Cisco Systems, Inc. (NASDAQ:CSCO) has announced that it bought the Israeli company Intucell for $475 million. Intucell develops software which helps mobile carriers handle their networks in real-time. The deal is expected to be finalized in the third quarter of Cisco’s 2013 fiscal year. The deal is the latest in Cisco’s efforts to enhance its offerings. Last week the company initiated an equity investment in the cloud company Parallels.

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By acquiring Intucell, Cisco Systems, Inc. (NASDAQ:CSCO) is able to add network intelligence to its products. The company said the acquisition will also help it give mobile operators “the unique ability to not only accommodate exploding network traffic, but to profit from it.” Cisco Systems, Inc. (NASDAQ:CSCO) will acquire all of Intucell, including its facility and employees.

According to EWeek, Intucell’s software is designed to automatically adjust mobile networks according to current conditions. The company works with its partners and mobile operators to start all deployments with a trial in one part of the network and then rolls them out to commercial deployment, which involves the sale of licenses for operators to install Intucell’s technology in their network.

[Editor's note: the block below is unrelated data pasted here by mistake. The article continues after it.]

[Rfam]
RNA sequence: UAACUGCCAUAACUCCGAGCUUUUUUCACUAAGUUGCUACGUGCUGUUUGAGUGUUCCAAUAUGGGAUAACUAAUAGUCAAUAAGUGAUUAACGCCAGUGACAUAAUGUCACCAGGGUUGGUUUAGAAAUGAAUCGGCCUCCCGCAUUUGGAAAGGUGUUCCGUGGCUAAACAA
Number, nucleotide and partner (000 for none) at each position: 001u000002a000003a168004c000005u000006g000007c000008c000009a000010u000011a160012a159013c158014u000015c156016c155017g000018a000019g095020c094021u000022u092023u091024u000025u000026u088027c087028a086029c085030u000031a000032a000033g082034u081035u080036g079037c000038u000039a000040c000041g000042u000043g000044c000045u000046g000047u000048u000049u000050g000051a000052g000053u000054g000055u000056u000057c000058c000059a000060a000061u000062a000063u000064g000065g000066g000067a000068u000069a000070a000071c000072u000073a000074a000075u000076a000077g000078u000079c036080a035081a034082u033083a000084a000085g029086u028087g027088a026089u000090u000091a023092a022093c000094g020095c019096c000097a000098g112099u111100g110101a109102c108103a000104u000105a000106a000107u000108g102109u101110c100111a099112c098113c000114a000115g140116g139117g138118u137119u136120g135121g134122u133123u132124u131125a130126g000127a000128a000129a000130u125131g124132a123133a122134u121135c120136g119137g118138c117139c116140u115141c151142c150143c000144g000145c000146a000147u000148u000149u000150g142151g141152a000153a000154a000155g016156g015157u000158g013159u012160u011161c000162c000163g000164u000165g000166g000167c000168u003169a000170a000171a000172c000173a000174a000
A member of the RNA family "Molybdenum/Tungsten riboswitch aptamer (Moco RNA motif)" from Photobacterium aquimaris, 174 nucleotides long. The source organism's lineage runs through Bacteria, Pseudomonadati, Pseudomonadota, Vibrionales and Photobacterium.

Under the deal Cisco will pay $475 million in cash and incentives to the employees of Intucell to get them to stay with the company through the acquisition. Reports indicate that Cisco has acquired more than 150 different companies in the last two decades, and the company’s CEO has said that they are looking for ways to increase the security products they offer.

Shares of Cisco Systems, Inc. (NASDAQ:CSCO) fell almost 1 percent in trading on Wednesday, failing to receive any sort of boost from news of the acquisition. The company’s next earnings report is due Feb. 13.